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calendar to date and timezone

 
Bucsie Dusca
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Hi
I retrieve Calendar objects from a file, and my Calendar object reads the date: 2006-04-05+03:00

if I do a calendar.getTime() to convert the Calendar to a Date, the Date will be: Tue Apr 04 22:00:00 BST 2006 - probably because my timezone is not +03, it's +0.

so instead of having April 5th, I get April 4th.

This is obviously wrong. I found a solution to set the date like this:



and this returns Wed Apr 05 01:00:00 BST 2006

so... still not April 5th 00:00, but the hour is not relevant, only the day is.

My question is: is there a better, maybe a more elegant way to "transform" the Calendar into a Date correctly? A way to ignore the +03:00 part of the Calendar?

Thanks
 
Jeff Albertson
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TimeZone is not part of the state of Date object. Think of a Date object
as just a timestamp -- the number of milliseconds since midnight, 1 Jan 1970 GMT.
Unfortunately, Date's toString method formats itself using your JVM default TimeZone.
(I'd rather have it's toString method return this raw long value.)

Anyway, I think the solution to do your formatting explicitly, using DateFormat:
 
Bucsie Dusca
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that is interesting, but I need the code to be generic, so i don't know what timezone will be where/when the program is ran.
The problem is that Calendar has the method getTimeInMillis() - which should be the timestamp, why else is it there?
so a call like new Date(calendar.getTimeInMillis()) should print the same date, but it doesn't.
otherwise, there should be getTimeInMillis and getTimeInMillisNoTimeZone or getTimeZoneMillis.

using DateFormat to "translate" a Calendar to a Date is just as un-elegant as
 
Jeff Albertson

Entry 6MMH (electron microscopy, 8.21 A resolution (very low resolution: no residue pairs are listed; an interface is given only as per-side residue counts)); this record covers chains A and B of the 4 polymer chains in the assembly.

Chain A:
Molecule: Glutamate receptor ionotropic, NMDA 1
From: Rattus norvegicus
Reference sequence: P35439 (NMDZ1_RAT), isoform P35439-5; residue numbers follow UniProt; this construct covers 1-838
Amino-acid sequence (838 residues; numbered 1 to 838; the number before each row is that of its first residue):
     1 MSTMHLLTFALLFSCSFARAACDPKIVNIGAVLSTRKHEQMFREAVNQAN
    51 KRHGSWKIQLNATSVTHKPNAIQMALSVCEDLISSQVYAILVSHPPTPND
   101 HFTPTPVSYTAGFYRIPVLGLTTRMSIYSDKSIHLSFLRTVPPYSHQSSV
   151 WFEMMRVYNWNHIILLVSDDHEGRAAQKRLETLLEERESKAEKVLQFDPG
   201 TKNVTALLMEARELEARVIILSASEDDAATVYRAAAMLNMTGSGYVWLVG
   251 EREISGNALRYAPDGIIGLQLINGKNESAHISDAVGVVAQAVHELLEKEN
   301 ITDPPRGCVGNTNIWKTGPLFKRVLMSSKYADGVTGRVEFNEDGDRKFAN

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It's unclear to me what you are tying to do. What are your requirements?
 
Bucsie Dusca
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What I am doing is:

An xml parser retrieves for me a Calendar object by reading a file (the file was created in another timezone).
I need to pass this time to a constructor of another class but as a Date.
The problem is that in debug I see that the Calendar (actually XmlCalendar) instance is 2006-04-05T00:00:00.000+03:00 - so it is correct
and when I do a new Date(calendar.getTimeInMillis()) in debug the date is: Tue Apr 04 21:00:00 GMT 2006 - but normally it should be the same date, april 5th,00:00

I can only retrieve the correct time as a Date by doing
new Date(calendar.getTimeInMillis() + calendar.get(Calendar.ZONE_OFFSET))

is this really the way to get the correct Date?
 
Jeff Albertson
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Here's the thing:

Calendar has a time zone, Date does not.

If you "convert" a calendar to a Date, time zone information is lost. Is that what you want to do?
 
Bucsie Dusca
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yes that's it.
it just strikes me as odd that one cannot convert a Calendar to a Date in a single instruction. doesn't anybody need to do this?
(oh and thank you for the replies )
 
Jeff Albertson
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You write that your Calendar is 2006-04-05T00:00:00.000+03:00. With all those zeroes am I right in assuming this element/attribute in your XML file is intended to specify a year, month and day, but no more information? That it's no indended to specify hour, minute, second, milliseconds or time zone? And how is the field formatted in the original XML file? Is it formatted with time zone information? If the answer is yes to both these questions, it sounds like the XML file is misformatted. It should contain a field like "2006-04-05" only.
 
Bucsie Dusca
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yes, this could be it, the XML contains:
2006-04-05+03:00
the hour,minutes etc are not important, it is just the date that counts
[ April 04, 2006: Message edited by: Diana Pop ]
 
Paul Clapham
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Then why not just throw away the unnecessary timezone information and use only the date?
 
Bucsie Dusca
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because the xml parser creates the Calendar, not me. is there a way to transform a timezone-d Calendar into a non-timezone one?
 
I agree. Here's the link: http://aspose.com/file-tools
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